How to Find a Pile of Shed Antlers

Shed deer antlers are some of the most interesting pieces of material on the planet. It never ceases to amaze me how something that cannot move is so hard to find. In many ways, the lack of locomotion of a shed is its best camouflage. Many times that I find a shed, I like to look at how far away I am when I find it. I’d like to think I’m pretty good at seeing sheds from a long distance, but most of my sheds I’m within 15 yards when I see them. Some I nearly step on. In a perfect world, we would know exactly where each buck was standing the moment he shed and then we could run out there and collect what he has jettisoned. In the real world, we have to cover a LOT of ground in order to stack up a lot of sheds.

I’ve been shed hunting for the better part of 25 years and have found a good pile of sheds. Some days are better than others. If I could choose the perfect shed hunting day, it would be cloudy and misting. The temperature would be 40 and I would go just prior to any spring green up when the sheds are most vulnerable to being spotted. I would start by looking where I thought deer spent most of their time during the winter, hitting food sources first, then trails, then bedding areas. I will take my time in thicker habitats, and cover more ground in the open areas. 

In order to find more sheds, stop looking for an entire antler. A lot of sheds are hidden such that you may only be able to see the end of a tip, or a base sticking up.

Try to look for things that are different colored than the surrounding leaf litter. Older antlers will tend to be white, especially if left out in the open where the sun can hit them. The fresh antlers will be much darker, which is why I like to go at least once when there is snow on the ground, which helps make dark sheds stand out. Some sheds you will walk right past so don’t think that just because you walked an area that it means you have found all the sheds there. Even if you think you covered an area, coyotes commonly pick up sheds to chew on them, and they can move sheds into areas that you may have already covered.

Shed hunting is just as much of a mental game as it is physical. Walking many miles can be difficult in steep terrain, and when you go a long time without finding an antler you begin to press. You might skip a mediocre bedding area to get to one that you know should have antlers, and when you walk the good one and don’t find any it can be frustrating. The best thing to do is slow down and methodically hit each bedding area. It’s funny how the biggest bucks don’t like to bed where all the does bed. They find secluded little spots that you might overlook if you were simply following the amount of deer sign in an area. Just like the saying I learned from the Army “Slow is smooth, smooth is fast.” You will miss a lot of sheds if you are walking as fast as you can through thick cover. Take the time to scan all around you because when bucks browse they don’t always stay right on the trail.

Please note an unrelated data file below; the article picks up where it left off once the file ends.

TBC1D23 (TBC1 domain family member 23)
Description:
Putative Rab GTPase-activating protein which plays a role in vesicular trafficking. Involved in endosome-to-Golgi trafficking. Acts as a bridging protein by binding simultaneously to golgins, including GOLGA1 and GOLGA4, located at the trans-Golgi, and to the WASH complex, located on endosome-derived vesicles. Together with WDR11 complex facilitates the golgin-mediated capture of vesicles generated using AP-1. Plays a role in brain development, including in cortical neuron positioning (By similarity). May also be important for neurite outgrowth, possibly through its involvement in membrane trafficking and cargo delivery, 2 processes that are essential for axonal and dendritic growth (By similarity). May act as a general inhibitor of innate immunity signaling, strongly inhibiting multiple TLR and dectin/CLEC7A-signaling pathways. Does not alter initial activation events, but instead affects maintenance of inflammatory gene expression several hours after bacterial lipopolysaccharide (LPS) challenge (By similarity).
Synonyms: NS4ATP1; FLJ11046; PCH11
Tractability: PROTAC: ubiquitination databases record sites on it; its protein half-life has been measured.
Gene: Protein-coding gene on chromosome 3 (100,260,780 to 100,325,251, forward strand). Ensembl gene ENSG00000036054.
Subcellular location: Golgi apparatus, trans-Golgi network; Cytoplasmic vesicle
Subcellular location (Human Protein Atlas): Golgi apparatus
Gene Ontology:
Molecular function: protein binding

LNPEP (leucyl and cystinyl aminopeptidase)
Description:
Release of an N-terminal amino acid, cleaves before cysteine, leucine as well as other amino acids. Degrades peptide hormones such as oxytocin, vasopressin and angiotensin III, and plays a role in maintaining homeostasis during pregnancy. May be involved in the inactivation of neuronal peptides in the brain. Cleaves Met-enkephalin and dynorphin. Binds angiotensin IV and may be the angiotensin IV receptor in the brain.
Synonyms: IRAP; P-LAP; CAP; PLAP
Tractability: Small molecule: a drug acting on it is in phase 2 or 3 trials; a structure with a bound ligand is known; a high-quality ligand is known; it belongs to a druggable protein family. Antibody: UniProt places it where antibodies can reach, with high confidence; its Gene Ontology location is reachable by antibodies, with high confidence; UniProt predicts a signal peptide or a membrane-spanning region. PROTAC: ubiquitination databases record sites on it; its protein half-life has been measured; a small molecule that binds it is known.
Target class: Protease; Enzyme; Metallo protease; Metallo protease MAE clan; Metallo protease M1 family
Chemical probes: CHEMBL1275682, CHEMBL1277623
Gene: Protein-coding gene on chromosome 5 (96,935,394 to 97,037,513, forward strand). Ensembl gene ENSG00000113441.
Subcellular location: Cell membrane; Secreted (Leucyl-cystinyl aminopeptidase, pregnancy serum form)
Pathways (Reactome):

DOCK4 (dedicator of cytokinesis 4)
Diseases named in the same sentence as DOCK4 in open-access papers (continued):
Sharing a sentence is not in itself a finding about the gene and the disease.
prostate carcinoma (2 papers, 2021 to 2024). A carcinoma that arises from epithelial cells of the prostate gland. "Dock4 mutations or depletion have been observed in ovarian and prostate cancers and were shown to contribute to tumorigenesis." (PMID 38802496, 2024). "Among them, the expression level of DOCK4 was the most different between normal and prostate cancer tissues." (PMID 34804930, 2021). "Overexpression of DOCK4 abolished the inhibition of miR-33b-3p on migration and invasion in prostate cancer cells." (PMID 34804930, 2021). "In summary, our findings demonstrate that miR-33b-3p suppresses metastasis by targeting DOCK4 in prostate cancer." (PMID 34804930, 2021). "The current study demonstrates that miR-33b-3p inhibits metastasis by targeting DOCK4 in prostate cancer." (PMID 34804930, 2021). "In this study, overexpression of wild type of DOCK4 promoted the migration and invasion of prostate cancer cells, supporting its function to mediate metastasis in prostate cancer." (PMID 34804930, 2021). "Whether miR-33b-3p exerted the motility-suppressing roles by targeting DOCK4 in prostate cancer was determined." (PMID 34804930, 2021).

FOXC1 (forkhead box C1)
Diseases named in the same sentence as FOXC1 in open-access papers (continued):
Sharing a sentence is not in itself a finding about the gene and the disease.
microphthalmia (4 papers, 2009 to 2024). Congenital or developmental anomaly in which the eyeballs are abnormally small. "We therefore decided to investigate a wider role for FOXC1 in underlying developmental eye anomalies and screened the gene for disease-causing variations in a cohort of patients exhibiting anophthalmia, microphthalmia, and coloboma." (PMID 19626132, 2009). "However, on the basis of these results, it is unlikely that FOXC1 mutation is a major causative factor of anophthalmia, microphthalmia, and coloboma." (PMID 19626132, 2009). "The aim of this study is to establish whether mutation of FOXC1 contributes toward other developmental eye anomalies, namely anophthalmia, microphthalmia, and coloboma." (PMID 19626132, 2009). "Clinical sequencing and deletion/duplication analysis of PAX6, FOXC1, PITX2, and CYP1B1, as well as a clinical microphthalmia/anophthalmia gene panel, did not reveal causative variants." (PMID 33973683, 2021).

Obviously, if you want to find big sheds, go where big deer live. Iowa, Ohio, Wisconsin, Illinois, and Kentucky have each been producing slammer sheds for several years. If you really want to get away from a lot of pressure, take a trip up to Canada. They have some large chunks of public land and if you find where those deer spend the winter you can really have a good time finding sheds. Just like with other public land hunting, you will find more sheds away from the easy access areas. The farther you get from a road, the better your chances become for finding more antlers.

The last thing you can do to increase your odds of finding sheds is to train a dog to help you. I have a German shorthair that I trained and she has been worth her weight in gold on multiple occasions. Check out the blog I wrote about how to train a dog to find sheds antlers. She can simply run through a lot thicker habitat than I can go in. Hopefully you can use these tips to find your own pile of “white gold!” 

– Tim Neuman, Wildlife Biologist 

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